Ramsey Cardwell’s First-Hand Critical Language Scholarship (CLS) Experience in Dalian, China

Posted on August 31, 2018

Ramsey Cardwell ChinaMy name is Ramsey Cardwell, and I am a third-year PhD student in Educational Research Methodology. I am originally from Greensboro, and I started studying Chinese more than ten years ago as an undergraduate at UNC Chapel Hill. During undergrad, I studied abroad to both China and Taiwan. As a PhD student here at the UNCG School of Education, I applied for a U.S. Department of State Critical Language Scholarship (CLS) in order to revive and further improve my Chinese language skills, particularly academic/written Chinese, with the goal of incorporating Chinese into my dissertation project in the area of second language proficiency testing. I applied for CLS two times as an undergrad and did not get it, so I am very appreciative to have had this opportunity.

My CLS site was in Dalian, which is in northeast China near North Korea. It was an 8-week long experience in total, which seems short, but it felt much longer due to the intensity of the program. My favorite part of the program was living with a local host family, which was an invaluable opportunity for practicing the language and learning more about Chinese culture and daily life. We had four or five hours of class each day during the week with weekends off, and several hours of homework each night. CLS was definitely the most intensive language learning experience I’ve ever had; my communicative ability in Chinese increased noticeably over the course of the program.

Of course, no experience can be 100% positive; I faced some challenges while participating in CLS. For example, living with a host family requires sacrificing some degree of privacy and autonomy. Also, China is known for its intense internet censorship, which meant that most sites I use on daily basis — such as Google, Facebook, and even UNCG email — were not accessible. As a result, I felt especially cut off from my life back home. Additionally, we were advised by the program to be extremely cautious in discussing sensitive topics, particularly what were called the “Three Ts”: Tibet, Taiwan, and Tiananmen. The internet censorship and self-censorship felt very restrictive, but also made me very appreciative of the freedoms and privileges I enjoy in the U.S. And while I feel it is necessary to acknowledge the challenges of living and studying in a different culture, overall my experience was overwhelmingly positive.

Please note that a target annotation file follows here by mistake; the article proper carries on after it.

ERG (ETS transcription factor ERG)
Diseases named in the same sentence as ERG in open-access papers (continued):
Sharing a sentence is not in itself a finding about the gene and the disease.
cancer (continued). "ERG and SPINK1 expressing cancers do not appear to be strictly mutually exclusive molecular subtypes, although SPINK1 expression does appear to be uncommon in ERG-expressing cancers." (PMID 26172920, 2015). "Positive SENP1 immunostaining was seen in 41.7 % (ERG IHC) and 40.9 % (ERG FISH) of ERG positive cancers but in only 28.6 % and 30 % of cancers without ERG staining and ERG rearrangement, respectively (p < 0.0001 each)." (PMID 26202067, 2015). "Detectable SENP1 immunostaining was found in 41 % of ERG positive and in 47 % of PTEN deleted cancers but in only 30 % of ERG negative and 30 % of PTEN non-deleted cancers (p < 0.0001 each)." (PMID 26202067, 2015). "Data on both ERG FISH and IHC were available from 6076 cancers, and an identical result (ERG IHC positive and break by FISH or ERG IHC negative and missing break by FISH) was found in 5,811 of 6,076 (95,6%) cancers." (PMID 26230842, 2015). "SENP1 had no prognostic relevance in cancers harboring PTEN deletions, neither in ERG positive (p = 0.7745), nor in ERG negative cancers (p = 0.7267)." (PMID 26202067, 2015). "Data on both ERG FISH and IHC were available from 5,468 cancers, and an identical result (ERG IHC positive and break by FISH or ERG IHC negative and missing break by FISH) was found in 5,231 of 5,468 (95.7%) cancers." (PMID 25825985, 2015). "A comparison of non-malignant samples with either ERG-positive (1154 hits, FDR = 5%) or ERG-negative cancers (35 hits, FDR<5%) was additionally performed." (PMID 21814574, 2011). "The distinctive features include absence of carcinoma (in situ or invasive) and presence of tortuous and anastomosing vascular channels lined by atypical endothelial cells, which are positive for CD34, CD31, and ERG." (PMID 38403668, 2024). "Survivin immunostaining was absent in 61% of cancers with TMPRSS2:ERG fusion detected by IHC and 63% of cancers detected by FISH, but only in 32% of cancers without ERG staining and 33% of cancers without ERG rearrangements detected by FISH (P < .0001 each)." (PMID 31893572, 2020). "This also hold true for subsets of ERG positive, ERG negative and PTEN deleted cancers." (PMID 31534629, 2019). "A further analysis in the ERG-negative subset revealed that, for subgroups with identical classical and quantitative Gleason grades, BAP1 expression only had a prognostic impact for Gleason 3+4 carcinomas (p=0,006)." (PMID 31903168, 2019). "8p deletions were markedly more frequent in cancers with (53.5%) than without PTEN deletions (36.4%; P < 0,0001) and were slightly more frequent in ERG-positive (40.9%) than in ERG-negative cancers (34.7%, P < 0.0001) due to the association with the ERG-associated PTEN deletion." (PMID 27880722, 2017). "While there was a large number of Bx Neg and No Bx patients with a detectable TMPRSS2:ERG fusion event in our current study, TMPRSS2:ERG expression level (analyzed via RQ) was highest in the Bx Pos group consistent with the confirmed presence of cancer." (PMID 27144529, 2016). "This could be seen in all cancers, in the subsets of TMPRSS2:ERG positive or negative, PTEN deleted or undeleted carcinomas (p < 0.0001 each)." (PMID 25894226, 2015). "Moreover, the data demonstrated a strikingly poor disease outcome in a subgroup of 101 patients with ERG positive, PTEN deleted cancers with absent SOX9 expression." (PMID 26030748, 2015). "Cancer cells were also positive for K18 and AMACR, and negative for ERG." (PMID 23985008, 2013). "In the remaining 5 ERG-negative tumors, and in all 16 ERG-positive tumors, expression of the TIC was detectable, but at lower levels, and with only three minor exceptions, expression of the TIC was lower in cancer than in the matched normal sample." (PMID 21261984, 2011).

I would strongly recommend anyone at UNCG studying one of the CLS languages (Japanese, Chinese, and Russian) to consider applying for this scholarship. Several CLS programs do not require any previous study of the language (e.g., Swahili, Hindi, and Korean, among others). I would suggest that interested students speak with their language teachers and UNCG’s Global Engagement Office for help in crafting a competitive application. The acceptance rate for CLS is on average around 10%, so it is very competitive. But the effort of applying is well worth the rewarding experience.

Thank you for sharing your CLS experience with the SOE community, Ramsey! Click here to learn more about the U.S. Department of State Critical Language Scholarship.

Ramsey Cardwell China 2

Ramsey Cardwell China 3